There are lots of great strategies for getting organized that don't involve spending a dime. After all, why add to the clutter with still more products that may or may not revolutionize your closet space or make cleaning a snap?
Five tips for getting organized in a frugal fashion are just around the corner.
While it might pain you to throw out those old sneakers you've stomped around in for years, let's face it -- they've seen better days. And there's a chance you might find a use one day for that stack of two-decade-old magazines, but be honest -- you probably won't.
These excess possessions can all get in the way of an organizational scheme, so take a closer look at what you're holding onto. When trying to decide what gets the ax, consider when you last used each object. If the answer is "never", "can't remember" or "not within the past year,"this could be a prime candidate for the trashcan. If the answer is more favorable, it could mean a more positive prognosis.
Making tough decisions like these is the first step to organizing. And not only does it cost you nothing but a little ownership anguish, it can even put a bit of money back in your pocket. While you might never again sit down at a typewriter or wear maternity clothes, there's a good chance someone else might have use for these sorts of items. If a garage sale isn't appealing, there's always the option to donate at your local charity or post on Craig's List (craigslist.org) or the Freecycle Network (freecycle.org).
Take care when selecting a new spot for those items you can't bear to part with, or that are found out-of-place while you organize. Rarely used objects do not need to stand front and center in closets and cupboards. By putting them back out of the way, you'll have an easier time accessing -- and, more importantly, replacing -- items that you use frequently.
In short: whatever survived the round-up, but isn't something you need on a regular basis, should be stored behind and under items that are needed more often. With the more frequently used articles at the forefront, it won't seem like such a hassle putting them away.
Another aspect of organizing to keep in mind is not just whether something is in the proper location among other objects, but also whether it's even in the right general location to begin with.
For example, if you keep your fridge and stove instruction manuals in a drawer in the kitchen and the blender instructions in the small appliance warranties folder in your office file cabinet, things could get confusing - and quick.
Storing like items in one location is more conducive to an ongoing victory over disorganization. It can be much easier to stay organized if things have a precise home and aren't scattered about -- and as a bonus, everything is easier to find too.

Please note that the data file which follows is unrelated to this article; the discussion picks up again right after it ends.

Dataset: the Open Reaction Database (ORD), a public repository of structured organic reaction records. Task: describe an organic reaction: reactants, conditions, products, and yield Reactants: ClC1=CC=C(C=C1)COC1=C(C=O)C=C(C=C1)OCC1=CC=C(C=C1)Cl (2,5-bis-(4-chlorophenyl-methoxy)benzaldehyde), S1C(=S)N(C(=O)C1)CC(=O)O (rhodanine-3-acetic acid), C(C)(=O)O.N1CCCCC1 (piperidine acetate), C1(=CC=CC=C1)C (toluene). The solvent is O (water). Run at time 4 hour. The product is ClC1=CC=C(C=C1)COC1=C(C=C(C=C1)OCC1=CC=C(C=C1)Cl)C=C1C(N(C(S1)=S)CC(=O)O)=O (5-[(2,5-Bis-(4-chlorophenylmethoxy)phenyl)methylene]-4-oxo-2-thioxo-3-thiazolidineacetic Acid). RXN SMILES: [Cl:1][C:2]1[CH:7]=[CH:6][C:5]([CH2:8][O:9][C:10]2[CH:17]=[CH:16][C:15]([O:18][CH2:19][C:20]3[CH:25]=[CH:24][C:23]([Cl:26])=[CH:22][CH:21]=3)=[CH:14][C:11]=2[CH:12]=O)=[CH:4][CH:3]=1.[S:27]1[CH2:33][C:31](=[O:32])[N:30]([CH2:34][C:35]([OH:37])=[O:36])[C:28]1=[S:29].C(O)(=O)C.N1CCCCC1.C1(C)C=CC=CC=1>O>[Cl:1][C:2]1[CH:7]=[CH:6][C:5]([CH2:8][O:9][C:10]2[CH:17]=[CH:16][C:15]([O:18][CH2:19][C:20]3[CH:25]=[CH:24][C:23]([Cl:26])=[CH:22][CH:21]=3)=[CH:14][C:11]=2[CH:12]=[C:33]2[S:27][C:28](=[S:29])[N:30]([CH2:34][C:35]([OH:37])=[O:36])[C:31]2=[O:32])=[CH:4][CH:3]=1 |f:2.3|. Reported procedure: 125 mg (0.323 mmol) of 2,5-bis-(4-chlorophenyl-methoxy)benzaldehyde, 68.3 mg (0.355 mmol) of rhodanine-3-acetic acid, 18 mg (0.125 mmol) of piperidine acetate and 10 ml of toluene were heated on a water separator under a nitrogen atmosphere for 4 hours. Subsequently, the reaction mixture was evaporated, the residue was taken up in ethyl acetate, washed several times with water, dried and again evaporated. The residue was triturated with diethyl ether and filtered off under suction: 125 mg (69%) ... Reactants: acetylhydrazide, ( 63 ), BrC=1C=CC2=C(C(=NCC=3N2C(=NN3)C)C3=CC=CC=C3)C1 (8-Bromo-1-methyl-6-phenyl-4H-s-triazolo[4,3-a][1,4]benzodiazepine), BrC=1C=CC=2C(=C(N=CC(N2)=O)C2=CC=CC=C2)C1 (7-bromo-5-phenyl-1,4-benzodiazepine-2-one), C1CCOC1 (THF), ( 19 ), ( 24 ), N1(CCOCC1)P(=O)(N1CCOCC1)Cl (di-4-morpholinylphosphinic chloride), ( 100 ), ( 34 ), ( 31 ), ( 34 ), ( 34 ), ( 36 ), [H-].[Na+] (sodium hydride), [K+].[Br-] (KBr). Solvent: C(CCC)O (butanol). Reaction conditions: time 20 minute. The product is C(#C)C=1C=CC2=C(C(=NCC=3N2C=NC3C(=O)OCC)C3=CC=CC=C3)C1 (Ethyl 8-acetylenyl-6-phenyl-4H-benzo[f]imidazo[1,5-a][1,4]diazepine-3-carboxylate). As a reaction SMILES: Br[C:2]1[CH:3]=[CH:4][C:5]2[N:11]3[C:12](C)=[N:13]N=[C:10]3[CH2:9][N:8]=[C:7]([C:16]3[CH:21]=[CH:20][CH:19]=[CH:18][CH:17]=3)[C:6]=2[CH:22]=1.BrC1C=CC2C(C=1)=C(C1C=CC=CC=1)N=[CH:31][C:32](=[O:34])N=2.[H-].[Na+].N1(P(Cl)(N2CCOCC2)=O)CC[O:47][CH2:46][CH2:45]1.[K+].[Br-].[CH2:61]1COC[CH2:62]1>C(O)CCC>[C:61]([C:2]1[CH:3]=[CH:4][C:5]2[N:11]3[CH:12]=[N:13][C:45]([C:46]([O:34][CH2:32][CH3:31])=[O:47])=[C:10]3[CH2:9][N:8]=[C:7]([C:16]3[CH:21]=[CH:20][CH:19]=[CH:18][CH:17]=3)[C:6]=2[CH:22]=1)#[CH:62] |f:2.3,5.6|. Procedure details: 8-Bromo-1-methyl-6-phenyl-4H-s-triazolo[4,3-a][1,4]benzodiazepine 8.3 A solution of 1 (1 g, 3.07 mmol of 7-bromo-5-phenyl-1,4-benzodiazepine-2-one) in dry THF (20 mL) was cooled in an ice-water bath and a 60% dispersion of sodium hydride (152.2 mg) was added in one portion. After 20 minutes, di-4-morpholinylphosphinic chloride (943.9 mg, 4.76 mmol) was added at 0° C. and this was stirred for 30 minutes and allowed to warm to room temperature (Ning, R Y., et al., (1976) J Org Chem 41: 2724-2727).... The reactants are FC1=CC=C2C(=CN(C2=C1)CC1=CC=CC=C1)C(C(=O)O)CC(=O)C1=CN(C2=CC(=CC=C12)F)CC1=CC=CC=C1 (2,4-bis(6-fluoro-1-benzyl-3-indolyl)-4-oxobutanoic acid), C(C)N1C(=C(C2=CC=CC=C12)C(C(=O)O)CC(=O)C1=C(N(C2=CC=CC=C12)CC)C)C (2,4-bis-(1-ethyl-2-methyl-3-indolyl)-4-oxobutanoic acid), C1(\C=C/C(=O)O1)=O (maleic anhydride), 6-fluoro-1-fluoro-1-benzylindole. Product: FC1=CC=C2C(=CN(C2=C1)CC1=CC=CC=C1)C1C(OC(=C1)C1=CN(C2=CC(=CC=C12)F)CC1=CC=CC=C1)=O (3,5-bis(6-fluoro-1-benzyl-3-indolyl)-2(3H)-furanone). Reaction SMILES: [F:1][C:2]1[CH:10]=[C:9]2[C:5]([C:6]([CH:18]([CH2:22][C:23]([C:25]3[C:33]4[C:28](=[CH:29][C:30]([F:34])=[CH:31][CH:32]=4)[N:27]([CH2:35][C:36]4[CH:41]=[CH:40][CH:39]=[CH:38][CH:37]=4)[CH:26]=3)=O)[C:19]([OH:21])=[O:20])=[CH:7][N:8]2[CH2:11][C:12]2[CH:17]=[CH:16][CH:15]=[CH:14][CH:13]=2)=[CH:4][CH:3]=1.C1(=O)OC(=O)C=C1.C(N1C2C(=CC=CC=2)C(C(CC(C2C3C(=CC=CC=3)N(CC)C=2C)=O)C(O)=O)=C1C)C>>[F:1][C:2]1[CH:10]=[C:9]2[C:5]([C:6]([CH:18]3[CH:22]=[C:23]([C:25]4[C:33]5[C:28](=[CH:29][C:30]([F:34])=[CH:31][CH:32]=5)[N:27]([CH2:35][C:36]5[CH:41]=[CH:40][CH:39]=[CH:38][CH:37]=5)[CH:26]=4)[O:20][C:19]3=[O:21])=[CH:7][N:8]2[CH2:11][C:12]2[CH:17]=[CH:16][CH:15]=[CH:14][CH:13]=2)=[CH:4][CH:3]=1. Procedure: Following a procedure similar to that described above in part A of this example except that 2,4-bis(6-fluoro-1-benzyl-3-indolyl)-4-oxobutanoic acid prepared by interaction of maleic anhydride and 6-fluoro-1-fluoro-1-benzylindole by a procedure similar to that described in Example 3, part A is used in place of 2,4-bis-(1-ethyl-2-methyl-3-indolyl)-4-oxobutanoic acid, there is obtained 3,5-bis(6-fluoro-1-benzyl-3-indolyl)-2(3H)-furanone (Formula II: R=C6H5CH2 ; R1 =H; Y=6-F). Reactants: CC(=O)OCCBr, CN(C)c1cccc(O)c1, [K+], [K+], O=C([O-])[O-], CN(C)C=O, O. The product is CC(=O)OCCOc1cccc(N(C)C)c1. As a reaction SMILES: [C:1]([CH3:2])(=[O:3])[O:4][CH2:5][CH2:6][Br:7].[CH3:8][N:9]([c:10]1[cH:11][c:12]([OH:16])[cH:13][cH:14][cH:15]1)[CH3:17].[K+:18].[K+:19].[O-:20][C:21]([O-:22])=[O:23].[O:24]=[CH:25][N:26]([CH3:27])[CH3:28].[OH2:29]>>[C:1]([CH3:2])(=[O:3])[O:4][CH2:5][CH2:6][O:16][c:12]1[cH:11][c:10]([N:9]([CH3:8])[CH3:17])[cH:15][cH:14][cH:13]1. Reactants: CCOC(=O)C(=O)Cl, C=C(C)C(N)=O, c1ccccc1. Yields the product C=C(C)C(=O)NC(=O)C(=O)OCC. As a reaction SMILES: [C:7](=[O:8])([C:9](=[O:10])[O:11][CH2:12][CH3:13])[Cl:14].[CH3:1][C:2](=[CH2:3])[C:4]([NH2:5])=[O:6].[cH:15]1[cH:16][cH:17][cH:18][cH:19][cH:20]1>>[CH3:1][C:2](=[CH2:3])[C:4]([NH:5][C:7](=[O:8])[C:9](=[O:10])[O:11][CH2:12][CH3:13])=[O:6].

One of the best ways to organize your home and keep it clutter-free is to have a firm grip on everything that enters it. The more possessions, the more quickly they seem to get disorganized.
There are lots of strategies that can help control the inflow. You might make a rule that if you plan on buying something new, a similar possession you already own is going to have to bite the bullet. Doing this can call to mind a crowded closet or overflowing shoe rack and put the purchase in perspective. Plus, it can also help maintain a budget. This type of tactic may be useful after a child's birthday as well -- each new toy received replaces an older, outgrown one.
Another good way to get organized is to evaluate items for other potential uses. You might have bought a cabinet to store old magazines, but if you ditch the past issues you've got a great place to centrally store a photo collection.
One of the most important aspects of living an organized lifestyle is to make it a habit. It's not enough to clean once; a few weeks later, you'll be losing things to looming piles of clutter all over again. By developing effective organizational patterns that work for you, you'll be able to make staying organized the "new norm."
Here are a few great tips:
- Try getting used to dealing with bills right after you get back from the mailbox.
- Leave your keys, purse and coat(s) in the same spot when you get home each evening.
- Put things away directly after you use them.
- Allow yourself a few places for clutter to reign. Maybe have a basket of random stuff on the kitchen counter or a clothes-covered corner of the bedroom, but make that the extent of it.
- Use old Tupperware, washed-out food containers or used Amazon.com delivery boxes to organize everything from nails or tools in your garage to shoes and socks in your closet.
Don't worry if your first attempts leave you shuddering amid a giant mess in a matter of moments; it can take time to evolve a system of strategies that works for your particular situation. Just keep at it, always remembering the goal: you want to get yourself organized, but you don't want to have to shell out a bunch of cash to do it.